The website will extend to include a user forum, so that regulatory issues and problems can be shared. By that time, we will be operating a contributor model, so that new rules are posted automatically by those who write them, rather than a central sourcing of national and international provisions. So that will mean the best type of solution: one by the industry for the industry, and hence ‘WikiRegs’. Some of the sectors that we plan to include – for example Financial Services and Pharmaceuticals – are highly complex and sensitive, and require the input of some expensive contributors. We have taken the database to the point that you find it – six sectors and nine countries - so that we can understand industry reaction and usage from a ‘serious’ base coverage. Some aspects of the service in future – bespoke help, individualised notifications and updates via app - may come with a price attached. Make the most of it meanwhile.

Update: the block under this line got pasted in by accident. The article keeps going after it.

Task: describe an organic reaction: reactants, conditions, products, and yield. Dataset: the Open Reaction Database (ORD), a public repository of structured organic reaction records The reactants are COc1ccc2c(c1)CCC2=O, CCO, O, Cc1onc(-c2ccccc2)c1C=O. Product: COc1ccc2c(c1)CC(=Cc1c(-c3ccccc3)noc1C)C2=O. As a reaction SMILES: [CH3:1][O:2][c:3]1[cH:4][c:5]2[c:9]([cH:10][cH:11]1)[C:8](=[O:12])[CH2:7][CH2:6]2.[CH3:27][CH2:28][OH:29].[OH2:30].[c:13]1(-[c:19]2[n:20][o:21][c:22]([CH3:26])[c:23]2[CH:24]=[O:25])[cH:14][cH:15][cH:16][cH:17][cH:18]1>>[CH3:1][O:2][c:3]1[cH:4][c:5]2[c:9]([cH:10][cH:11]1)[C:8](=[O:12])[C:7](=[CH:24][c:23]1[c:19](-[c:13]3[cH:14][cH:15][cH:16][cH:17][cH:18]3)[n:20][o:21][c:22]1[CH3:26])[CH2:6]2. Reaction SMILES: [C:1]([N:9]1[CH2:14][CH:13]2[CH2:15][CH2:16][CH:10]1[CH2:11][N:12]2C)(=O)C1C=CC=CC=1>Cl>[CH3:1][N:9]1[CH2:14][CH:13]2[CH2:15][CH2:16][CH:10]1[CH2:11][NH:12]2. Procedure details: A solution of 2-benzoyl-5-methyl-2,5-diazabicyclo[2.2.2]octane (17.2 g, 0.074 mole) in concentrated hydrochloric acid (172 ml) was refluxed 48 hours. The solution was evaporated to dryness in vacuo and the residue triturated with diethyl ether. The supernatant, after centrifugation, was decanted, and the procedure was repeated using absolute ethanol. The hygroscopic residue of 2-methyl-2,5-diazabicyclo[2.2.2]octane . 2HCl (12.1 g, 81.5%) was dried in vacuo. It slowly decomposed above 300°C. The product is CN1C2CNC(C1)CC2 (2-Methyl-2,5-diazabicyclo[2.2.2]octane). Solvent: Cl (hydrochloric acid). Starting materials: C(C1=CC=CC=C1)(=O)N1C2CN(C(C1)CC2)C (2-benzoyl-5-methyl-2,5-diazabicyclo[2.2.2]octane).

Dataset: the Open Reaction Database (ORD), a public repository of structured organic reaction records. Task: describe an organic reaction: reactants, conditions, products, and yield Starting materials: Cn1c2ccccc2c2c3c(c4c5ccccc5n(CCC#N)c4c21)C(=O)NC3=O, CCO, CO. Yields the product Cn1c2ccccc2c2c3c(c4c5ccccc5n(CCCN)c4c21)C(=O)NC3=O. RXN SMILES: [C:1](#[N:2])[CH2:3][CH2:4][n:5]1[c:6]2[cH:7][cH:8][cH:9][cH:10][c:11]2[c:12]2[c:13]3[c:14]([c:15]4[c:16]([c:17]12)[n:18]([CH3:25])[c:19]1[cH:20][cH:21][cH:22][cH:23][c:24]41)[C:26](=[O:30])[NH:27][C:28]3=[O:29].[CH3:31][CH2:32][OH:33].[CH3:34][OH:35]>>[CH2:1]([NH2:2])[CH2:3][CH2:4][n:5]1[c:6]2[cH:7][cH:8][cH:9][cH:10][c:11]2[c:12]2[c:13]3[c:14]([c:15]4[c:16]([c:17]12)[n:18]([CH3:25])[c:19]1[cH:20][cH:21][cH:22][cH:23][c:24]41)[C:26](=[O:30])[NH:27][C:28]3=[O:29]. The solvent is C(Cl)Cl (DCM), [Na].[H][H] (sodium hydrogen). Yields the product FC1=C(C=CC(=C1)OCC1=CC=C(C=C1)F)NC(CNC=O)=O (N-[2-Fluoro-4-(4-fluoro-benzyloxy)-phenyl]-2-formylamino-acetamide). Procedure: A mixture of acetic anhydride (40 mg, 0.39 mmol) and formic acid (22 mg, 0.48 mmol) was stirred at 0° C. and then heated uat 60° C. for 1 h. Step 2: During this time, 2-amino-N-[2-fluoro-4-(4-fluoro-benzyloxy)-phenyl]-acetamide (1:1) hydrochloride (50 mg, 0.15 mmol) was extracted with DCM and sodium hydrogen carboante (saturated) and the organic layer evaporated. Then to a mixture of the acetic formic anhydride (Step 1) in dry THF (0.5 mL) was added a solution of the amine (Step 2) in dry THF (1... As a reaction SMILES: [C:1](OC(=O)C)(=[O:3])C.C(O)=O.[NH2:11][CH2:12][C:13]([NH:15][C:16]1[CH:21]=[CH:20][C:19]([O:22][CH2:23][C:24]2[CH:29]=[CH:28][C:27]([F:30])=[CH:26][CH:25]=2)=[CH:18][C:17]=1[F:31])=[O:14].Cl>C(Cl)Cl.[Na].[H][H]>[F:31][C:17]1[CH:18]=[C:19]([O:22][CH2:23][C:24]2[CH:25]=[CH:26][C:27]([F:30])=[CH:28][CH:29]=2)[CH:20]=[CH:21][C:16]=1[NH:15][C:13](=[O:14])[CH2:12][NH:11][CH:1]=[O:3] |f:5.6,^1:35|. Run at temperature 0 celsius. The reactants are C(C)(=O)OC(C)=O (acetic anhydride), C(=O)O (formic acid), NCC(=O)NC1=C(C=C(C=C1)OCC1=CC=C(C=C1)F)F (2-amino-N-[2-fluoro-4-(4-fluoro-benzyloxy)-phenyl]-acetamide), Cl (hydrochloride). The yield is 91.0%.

We won’t make real progress without some help from users: reactions (good and bad) and thoughts and ideas are all welcome: go to the Feedback tab. In time, you should see the website develop to one of those rare gems: instant and simple answers to difficult questions. For free.